6. The Marketer Petitioners seek clarification of both these rulings. Marketer Petitioners argue that while the rulings reflect the Commission's intent to confirm that the releases at issue are associated with bona fide AMAs, they will lead to uncertainty about the ultimate contractual delivery/purchase obligation at any specific delivery or receipt points under an AMA contract. For example, they state that a releasing shipper may have sequential transportation contracts on interconnected pipelines to bring gas to a delivery point on the downstream pipeline at the releasing shipper's city gate. For various reasons, however, the contract demands of the contracts on the upstream pipeline(s) may exceed the contract demand on the downstream pipeline that directly connects to the releasing shipper's city gate. Marketer Petitioners assert that this could occur as a result of the need for a shipper to provide fuel and lost and unaccounted for gas (LAUF) to each transporting pipeline in the chain.[11] While the Marketer Petitioners recognize that Order No. 712-A stated that the asset manager's delivery obligation to the releasing shipper's city gate is not cumulative of the contract demands under each contract, they argue that Order No. 712-A could be read to suggest that the asset manager has the obligation to deliver to the releasing shipper's city gate a volume equal to the full amount of the contract demand on the upstream pipeline, even though that volume exceeds the contract demand on the downstream pipeline. They contend that such a result appears inconsistent with Order No. 712's intent to promote efficient AMAs.[12]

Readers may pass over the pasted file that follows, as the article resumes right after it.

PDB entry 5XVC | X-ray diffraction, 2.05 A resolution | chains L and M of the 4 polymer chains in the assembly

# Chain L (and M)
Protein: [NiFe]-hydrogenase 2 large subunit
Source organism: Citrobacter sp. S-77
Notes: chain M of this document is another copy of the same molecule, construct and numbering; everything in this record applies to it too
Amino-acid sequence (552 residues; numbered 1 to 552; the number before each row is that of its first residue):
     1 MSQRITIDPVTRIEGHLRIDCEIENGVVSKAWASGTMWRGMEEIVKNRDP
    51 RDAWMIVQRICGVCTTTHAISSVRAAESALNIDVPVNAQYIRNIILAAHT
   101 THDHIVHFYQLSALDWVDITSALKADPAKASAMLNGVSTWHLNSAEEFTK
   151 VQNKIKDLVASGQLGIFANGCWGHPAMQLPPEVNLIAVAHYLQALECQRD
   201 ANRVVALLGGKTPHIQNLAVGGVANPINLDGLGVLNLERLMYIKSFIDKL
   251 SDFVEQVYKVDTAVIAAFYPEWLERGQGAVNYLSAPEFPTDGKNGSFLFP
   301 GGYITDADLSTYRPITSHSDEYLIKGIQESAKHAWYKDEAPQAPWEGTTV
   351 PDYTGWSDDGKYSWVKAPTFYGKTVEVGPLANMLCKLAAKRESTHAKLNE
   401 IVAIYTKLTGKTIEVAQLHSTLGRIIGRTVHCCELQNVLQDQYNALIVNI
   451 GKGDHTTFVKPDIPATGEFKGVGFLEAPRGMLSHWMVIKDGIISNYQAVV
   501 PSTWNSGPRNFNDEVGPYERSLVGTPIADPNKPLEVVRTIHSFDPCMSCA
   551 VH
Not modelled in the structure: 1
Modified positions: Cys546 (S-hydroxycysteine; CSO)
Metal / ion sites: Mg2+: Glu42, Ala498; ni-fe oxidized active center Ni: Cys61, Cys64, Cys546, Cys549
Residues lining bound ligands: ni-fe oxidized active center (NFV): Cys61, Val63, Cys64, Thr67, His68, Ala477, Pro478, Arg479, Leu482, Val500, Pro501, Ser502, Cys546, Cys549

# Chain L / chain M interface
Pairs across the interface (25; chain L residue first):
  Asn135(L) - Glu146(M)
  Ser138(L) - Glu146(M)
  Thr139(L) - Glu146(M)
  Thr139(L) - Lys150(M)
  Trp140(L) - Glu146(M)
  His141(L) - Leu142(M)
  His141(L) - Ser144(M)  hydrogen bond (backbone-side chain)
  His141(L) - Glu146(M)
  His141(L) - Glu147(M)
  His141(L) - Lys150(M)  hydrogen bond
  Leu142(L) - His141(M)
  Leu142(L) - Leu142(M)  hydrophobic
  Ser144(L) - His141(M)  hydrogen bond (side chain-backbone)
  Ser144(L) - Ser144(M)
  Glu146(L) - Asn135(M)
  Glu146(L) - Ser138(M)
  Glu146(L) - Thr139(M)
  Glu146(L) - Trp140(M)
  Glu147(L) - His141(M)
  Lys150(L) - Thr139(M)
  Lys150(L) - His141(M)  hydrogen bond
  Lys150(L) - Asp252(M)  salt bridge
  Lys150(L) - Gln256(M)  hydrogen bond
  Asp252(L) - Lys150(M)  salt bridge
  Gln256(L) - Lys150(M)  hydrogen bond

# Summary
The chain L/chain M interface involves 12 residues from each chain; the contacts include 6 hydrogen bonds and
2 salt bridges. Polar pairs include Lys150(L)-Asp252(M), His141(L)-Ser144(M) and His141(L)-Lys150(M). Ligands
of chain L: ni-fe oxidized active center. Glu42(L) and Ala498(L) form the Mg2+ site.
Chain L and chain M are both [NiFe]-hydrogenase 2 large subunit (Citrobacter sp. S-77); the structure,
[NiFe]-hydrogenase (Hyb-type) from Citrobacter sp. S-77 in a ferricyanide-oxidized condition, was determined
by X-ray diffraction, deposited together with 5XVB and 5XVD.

7. The Marketer Petitioners claim the same may be true where a releasing shipper has options for both (1) long haul transportation from the production area and (2) short haul transportation from market area storage that form a “network” whereby the releasing shipper can serve its needs at its city gate delivery point. According to the Marketer Petitioners, this may result in optional capacity paths for an asset manager to transport gas, or withdraw gas from storage, to meet the releasing shipper's city gate delivery point obligations. Marketer Petitioners assert that requiring the asset manager's delivery/purchase obligation to apply to the full contract demand under each capacity release in the transportation chain creates significant uncertainty as to the delivery obligation at the delivery points on the upstream pipelines and on the downstream pipeline at the releasing shipper's city gate.